RED MANGROVE - Mangle Rojo

RED MANGROVEOf the four mangrove tree species constituting the Yucatan's mangroves, Red Mangrove, Rhizophora mangle, is the most eye-catching. It's the one with gangling "stilt-roots," as shown at the right.

Red Mangrove inhabits the deepest water of the Yucatan's four mangrove  species, and its fruits are the most curious-looking. You can see what I mean in the picture below.

That picture shows two Red Mangrove flowers with fruits developing from the ovaries in the flowers' centers. The fruit on the right is much more developed, as indicated by the fact that inside it a seed has already germinated and now a very sizable root is emerging from the fruit, pointing downward. The dangling root is about eight inches long (20cm). Sometimes when such root-possessing fruits fall from trees the root stabs into the mud, thus planting new Red Mangroves right beneath the parent tree.

RED MANGROVE fruitMore typically, the fruit with its root falls into water and floats away. When the root makes contact with mud it grows into it and then the tree develops as you'd expect. Still, it's fun to know that a Red Mangrove fruit, at least under certain conditions, can actually plant itself.

Mother Nature almost always prefers for offspring to settle as far as possible from the parent so that parent and offspring don't end up competing for the same resources. Red Mangroves may constitute an exception, however, since their nature is to grow so closely that their interlocking stilt roots form impenetrable thickets that are the delight of shelter-seeking wildlife. Also, the network of roots catches soil particles that otherwise would wash away, and this builds up the land.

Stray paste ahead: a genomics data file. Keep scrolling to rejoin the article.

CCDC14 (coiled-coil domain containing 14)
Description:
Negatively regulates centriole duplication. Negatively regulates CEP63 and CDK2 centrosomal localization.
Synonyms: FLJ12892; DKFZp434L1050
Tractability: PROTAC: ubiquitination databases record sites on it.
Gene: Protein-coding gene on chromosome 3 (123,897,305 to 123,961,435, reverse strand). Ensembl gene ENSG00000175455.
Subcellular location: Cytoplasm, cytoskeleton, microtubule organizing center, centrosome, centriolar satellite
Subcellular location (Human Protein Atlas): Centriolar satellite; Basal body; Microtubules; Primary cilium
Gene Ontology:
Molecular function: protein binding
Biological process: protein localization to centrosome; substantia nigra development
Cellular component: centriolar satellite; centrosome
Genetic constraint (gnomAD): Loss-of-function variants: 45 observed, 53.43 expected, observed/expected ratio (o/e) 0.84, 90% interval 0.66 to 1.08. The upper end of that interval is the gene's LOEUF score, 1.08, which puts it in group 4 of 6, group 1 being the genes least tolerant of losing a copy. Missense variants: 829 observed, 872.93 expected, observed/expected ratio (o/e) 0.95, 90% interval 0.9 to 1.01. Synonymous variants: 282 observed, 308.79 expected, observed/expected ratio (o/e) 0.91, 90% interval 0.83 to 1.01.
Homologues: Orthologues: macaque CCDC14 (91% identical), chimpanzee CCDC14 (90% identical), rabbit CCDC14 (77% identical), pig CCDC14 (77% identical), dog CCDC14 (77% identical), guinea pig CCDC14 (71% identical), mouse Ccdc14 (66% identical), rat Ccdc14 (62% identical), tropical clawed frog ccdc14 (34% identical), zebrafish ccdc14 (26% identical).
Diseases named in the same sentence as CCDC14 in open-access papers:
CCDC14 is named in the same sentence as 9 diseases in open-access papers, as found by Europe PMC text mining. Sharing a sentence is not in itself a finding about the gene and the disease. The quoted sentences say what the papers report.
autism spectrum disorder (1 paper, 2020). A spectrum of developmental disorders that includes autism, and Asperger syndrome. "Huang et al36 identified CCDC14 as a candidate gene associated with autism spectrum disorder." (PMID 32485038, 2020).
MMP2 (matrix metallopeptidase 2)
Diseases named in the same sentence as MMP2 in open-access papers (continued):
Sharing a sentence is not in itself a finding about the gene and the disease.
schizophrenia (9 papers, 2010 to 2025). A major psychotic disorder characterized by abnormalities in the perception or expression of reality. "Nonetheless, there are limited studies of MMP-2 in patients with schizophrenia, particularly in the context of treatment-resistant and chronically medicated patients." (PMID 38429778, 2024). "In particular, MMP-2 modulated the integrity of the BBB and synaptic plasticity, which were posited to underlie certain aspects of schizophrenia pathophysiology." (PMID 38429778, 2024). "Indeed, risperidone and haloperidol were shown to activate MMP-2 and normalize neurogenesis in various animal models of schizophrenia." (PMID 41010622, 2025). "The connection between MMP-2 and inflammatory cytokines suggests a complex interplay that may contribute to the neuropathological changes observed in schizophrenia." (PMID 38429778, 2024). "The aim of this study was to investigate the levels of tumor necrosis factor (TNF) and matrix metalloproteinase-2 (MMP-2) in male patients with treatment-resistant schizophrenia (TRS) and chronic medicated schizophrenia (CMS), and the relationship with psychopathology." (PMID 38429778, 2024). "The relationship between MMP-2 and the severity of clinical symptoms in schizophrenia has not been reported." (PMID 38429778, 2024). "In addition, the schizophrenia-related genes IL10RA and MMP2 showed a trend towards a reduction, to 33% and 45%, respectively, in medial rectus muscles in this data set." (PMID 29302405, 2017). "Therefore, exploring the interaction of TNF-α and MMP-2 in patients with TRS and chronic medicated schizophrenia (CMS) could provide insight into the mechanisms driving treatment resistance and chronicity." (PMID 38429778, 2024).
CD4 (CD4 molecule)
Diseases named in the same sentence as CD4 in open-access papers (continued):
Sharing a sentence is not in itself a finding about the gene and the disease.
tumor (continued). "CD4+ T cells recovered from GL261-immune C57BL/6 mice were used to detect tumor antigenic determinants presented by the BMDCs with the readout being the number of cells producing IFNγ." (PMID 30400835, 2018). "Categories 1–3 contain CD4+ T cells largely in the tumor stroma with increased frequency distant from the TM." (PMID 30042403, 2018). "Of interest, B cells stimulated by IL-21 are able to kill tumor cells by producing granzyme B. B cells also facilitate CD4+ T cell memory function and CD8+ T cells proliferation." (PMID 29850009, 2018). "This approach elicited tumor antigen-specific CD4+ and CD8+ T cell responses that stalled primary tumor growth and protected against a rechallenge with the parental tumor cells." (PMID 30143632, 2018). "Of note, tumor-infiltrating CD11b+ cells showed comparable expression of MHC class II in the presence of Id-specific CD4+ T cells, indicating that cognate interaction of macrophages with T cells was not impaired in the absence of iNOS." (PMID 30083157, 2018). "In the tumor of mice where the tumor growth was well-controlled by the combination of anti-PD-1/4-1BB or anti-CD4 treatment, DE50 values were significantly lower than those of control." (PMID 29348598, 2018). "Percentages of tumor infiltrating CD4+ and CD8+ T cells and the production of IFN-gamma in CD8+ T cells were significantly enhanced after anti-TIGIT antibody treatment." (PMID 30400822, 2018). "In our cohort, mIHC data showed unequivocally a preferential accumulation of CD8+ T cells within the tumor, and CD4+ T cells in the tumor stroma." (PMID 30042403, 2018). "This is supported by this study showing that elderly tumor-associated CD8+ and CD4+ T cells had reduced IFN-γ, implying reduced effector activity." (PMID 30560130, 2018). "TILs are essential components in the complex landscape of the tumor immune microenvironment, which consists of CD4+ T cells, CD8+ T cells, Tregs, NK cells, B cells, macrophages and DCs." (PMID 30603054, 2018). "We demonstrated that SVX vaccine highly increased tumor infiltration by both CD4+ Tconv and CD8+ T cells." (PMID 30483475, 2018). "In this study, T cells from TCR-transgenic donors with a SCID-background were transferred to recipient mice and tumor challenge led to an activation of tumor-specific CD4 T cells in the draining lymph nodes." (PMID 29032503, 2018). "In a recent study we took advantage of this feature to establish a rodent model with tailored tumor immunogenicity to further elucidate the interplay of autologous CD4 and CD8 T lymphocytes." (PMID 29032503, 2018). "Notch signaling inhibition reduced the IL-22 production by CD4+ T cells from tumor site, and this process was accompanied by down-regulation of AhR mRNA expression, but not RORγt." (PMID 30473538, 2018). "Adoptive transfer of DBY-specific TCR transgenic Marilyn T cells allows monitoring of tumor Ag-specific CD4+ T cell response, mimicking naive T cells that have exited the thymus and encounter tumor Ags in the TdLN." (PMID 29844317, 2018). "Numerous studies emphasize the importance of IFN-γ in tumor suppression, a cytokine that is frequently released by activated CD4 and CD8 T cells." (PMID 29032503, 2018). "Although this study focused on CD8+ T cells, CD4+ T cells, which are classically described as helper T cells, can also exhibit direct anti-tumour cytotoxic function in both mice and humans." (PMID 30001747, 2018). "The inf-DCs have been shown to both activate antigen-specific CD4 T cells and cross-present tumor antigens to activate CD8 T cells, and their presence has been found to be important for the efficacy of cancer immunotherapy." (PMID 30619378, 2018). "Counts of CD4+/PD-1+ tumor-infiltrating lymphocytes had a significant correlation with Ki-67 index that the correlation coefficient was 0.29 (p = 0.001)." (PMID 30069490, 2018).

RED MANGROVE flowersThe Red Mangrove's long-rooted fruits are so attention-getting that the flowers preceding them often are overlooked. At the right you can see how the pale yellow, leathery, star-shaped flowers arrange themselves in few-flowered, long-stemmed clusters arising from leaf axils:

A picture of a little-less-than-inch-wide (2cm) flower with four pale yellow, leathery sepals and four whitish petals with cottony hairs on their inner surface, and eight stamens, is shown below.

I'm guessing that the petals' hairiness provides footholds for visiting pollinators.